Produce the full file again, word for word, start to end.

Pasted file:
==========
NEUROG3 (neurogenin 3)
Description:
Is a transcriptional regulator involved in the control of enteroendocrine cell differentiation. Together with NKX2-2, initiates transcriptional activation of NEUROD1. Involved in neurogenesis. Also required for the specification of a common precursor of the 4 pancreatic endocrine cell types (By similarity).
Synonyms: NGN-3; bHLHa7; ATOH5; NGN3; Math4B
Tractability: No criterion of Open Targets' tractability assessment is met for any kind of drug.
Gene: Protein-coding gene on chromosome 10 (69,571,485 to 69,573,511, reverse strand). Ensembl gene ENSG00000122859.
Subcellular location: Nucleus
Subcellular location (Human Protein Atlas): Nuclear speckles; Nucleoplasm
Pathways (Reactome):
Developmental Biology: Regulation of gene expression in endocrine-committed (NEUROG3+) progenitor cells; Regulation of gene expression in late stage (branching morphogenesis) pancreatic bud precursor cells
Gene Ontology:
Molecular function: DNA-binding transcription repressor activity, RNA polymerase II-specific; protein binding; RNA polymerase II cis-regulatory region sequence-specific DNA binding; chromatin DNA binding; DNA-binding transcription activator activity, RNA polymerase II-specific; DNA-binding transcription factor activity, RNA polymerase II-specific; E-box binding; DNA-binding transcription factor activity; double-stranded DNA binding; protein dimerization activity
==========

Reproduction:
NEUROG3 (neurogenin 3)
Description:
Is a transcriptional regulator involved in the control of enteroendocrine cell differentiation. Together with NKX2-2, initiates transcriptional activation of NEUROD1. Involved in neurogenesis. Also required for the specification of a common precursor of the 4 pancreatic endocrine cell types (By similarity).
Synonyms: NGN-3; bHLHa7; ATOH5; NGN3; Math4B
Tractability: No criterion of Open Targets' tractability assessment is met for any kind of drug.
Gene: Protein-coding gene on chromosome 10 (69,571,485 to 69,573,511, reverse strand). Ensembl gene ENSG00000122859.
Subcellular location: Nucleus
Subcellular location (Human Protein Atlas): Nuclear speckles; Nucleoplasm
Pathways (Reactome):
Developmental Biology: Regulation of gene expression in endocrine-committed (NEUROG3+) progenitor cells; Regulation of gene expression in late stage (branching morphogenesis) pancreatic bud precursor cells
Gene Ontology:
Molecular function: DNA-binding transcription repressor activity, RNA polymerase II-specific; protein binding; RNA polymerase II cis-regulatory region sequence-specific DNA binding; chromatin DNA binding; DNA-binding transcription activator activity, RNA polymerase II-specific; DNA-binding transcription factor activity, RNA polymerase II-specific; E-box binding; DNA-binding transcription factor activity; double-stranded DNA binding; protein dimerization activity